1883: Salt Lake City Jews Dedicate a Shul of Their Own

Not that it was fated to last, for all Brigham Young’s courtesies: the first rifts opened up within a year.

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Salt Lake City's skyline.
Salt Lake City's skyline. Credit: Wikimedia Commons

On September 30, 1883, the first Jewish congregation in Salt Lake City dedicated its first permanent home.

The synagogue was Congregation B’nai Israel, its ritual was Orthodox in style, and within a year, a rift had opened up between traditional members, who wanted to retain the standard rite, and advocates of Reform Judaism, who brought in a new rabbi to liberalize the service.

It is believed that among the first Mormon settlers to arrive in Utah, together with church president Brigham Young, in or just after 1847, were Jews who had converted to the new American religion. But by 1854, the first identifying Jews to settle in the Salt Lake Valley arrived in 1854: were Julius Gerson Brooks and his wife, Isabell Brooks, known as Fanny.

Born in Silesia, then part of Prussia, the couple had been living in Galena, Ohio, when a U.S. Army captain they met told them there were opportunities to be found in Utah. That army officer was Ulysses S. Grant, and the Brookses followed his advice. Ultimately, they opened a number of different stores throughout the Utah territory, and built a shopping arcade named for them in Salt Lake.

Other Jewish merchants, who were generally of German or Hungarian birth, arrived in the Valley directly from San Francisco, after having arrived too late there to take advantage of the 1849 gold rush. Some of them prospered after the U.S. Army opened a camp, in 1857, outside Salt Lake City, to suppress an anticipated insurrection by Mormons who were unwilling to give up the practice of polygamy.

While the so-called “Utah War” went on, most of the “Gentile” residents (as Mormons refer to members of the faiths) of Salt Lake and other settlements, moved out until that conflict was resolved.

Jews flock to the city

By 1864, there were enough Jews living in Salt Lake City for the Telegraph, a local paper, to report on Yom Kippur services, organized by the Hebrew Benevolent Society, being held at the home of an “East Temple Street merchant.” In the years that followed, High Holiday services were held either in private homes or in public buildings, such as the Masonic Hall and, in 1867, at a Mormon structure called the Seventies Hall.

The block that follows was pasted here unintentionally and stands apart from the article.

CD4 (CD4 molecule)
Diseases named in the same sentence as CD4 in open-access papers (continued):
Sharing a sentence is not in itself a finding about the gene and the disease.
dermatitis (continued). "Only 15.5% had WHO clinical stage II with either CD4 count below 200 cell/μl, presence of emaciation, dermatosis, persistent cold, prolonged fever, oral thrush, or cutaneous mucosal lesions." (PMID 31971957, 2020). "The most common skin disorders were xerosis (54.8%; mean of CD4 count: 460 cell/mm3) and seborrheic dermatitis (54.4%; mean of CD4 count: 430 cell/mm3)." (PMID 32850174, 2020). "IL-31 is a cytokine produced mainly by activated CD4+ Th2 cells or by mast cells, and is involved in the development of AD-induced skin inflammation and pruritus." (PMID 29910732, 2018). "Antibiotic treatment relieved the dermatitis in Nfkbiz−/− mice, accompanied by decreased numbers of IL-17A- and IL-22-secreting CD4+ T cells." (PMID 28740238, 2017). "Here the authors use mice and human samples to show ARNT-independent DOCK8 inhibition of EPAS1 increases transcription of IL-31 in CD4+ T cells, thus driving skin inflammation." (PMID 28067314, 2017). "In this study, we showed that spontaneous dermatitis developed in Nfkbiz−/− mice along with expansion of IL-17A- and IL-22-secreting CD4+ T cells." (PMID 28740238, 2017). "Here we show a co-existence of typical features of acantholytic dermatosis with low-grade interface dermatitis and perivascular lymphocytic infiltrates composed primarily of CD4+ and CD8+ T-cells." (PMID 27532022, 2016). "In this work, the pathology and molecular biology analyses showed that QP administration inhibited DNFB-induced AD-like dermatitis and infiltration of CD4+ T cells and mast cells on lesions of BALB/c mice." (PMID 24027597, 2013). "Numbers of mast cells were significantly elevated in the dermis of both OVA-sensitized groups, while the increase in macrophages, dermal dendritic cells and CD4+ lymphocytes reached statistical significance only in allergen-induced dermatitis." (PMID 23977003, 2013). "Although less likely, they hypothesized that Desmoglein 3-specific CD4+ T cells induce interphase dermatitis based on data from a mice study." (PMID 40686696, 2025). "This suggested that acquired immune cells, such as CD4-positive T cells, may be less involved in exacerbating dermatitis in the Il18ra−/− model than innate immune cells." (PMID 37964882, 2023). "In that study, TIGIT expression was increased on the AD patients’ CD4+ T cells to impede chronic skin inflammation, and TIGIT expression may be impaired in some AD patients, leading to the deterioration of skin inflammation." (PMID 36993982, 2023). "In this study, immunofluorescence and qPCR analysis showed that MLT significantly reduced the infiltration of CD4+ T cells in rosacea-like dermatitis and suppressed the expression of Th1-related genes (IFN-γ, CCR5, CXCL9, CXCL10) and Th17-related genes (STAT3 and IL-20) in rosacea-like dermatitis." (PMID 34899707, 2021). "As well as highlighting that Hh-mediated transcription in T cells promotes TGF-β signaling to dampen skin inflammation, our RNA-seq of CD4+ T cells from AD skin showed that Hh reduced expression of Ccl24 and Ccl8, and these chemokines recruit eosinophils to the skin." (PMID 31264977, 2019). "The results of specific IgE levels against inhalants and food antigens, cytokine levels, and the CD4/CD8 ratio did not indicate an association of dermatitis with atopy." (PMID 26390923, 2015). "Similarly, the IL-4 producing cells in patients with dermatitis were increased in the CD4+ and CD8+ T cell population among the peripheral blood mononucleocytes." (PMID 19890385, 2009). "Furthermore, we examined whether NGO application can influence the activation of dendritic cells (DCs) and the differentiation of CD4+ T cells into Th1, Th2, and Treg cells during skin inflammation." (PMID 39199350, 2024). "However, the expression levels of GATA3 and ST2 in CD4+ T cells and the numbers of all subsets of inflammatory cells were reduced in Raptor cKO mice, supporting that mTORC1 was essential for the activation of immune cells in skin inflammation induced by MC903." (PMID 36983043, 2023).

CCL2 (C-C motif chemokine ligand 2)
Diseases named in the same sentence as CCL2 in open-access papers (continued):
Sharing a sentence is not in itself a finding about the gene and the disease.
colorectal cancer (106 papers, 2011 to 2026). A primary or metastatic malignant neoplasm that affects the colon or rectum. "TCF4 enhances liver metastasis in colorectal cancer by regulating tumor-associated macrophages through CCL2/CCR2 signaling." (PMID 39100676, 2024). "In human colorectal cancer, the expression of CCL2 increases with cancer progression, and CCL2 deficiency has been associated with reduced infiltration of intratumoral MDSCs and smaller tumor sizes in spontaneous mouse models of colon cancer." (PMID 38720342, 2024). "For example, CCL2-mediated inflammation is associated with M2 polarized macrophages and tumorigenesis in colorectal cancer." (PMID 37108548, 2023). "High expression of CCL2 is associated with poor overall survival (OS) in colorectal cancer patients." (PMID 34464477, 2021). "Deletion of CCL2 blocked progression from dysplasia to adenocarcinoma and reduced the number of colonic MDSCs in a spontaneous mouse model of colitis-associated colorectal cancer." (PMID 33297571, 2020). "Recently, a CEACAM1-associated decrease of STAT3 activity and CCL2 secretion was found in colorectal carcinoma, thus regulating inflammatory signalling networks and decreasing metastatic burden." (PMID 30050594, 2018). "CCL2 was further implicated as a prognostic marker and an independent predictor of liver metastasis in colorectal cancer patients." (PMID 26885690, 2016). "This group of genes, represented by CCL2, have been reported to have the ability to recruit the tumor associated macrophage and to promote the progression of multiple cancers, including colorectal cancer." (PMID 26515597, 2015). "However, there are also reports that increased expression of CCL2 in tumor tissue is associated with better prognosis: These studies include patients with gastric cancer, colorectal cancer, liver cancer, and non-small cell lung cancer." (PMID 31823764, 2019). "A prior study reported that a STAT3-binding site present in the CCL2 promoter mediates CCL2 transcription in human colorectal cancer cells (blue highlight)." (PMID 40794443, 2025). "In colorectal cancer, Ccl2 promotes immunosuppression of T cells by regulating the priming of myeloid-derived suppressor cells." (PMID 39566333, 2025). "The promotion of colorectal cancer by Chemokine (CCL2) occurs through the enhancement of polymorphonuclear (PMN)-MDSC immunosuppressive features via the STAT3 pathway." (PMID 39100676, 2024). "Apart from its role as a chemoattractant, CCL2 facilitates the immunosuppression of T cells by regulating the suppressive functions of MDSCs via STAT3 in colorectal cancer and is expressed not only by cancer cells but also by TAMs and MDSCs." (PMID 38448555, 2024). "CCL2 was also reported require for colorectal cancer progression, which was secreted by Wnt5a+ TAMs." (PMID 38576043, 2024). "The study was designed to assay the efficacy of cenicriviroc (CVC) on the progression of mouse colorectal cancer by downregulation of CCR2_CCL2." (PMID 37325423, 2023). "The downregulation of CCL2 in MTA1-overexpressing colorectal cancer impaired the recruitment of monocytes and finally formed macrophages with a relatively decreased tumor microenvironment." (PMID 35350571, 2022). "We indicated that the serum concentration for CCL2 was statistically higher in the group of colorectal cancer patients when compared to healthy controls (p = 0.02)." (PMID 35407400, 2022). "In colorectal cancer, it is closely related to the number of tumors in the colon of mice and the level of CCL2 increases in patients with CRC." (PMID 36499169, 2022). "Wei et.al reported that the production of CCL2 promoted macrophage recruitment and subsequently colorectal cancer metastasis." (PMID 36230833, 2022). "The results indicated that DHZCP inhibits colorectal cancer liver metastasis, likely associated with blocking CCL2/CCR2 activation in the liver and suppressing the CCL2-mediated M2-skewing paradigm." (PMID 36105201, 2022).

That was a courtesy extended by Brigham Young himself, who also allocated ground to the Jewish community for a cemetery, in 1869. (Young had good personal relations with several Jewish businessmen, and in general Mormon theology has high regard for Jews.)

In 1876, another paper, the Tribune, reported on a gathering of 40 families for a Passover seder. So, it was probably natural that in 1881, a group of 23 Jewish citizens organized into a synagogue, which they called B’nai Israel. The group’s designated president, Henry Siegel, arranged for the purchase of a lot at the intersection of Third South and First West streets. First a brick structure for a school was built, and then a sanctuary building.

That was officially dedicated on September 30, 1883, the day before the start of Rosh Hashanah.

In 1884, the congregation hired Reform Rabbi Leon Strauss, who immediately introduced modern liturgy and customs into the shul. That led to the withdrawal of B’nai Israel’s Orthodox families the following year, and the establishment by them of a new synagogue, Congregation Montefiore.

A year later, a rattled Rabbi Strauss departed. B’nai Israel retained its progressive identity, but in 1889, it sold its home, and began building a new edifice, on Fourth East Street; that opened in 1891.

In 1972, B’nai Israel and Montefiore, which by then was affiliated with the Conservative Movement, merged, taking on the new name Kol Ami. Kol Ami identifies with both the Reform and Conservative streams of American Judaism. Today, Utah has some 6,000 Jewish citizens, most of them living in Salt Lake, with smaller communities in Ogden and Park City as well.

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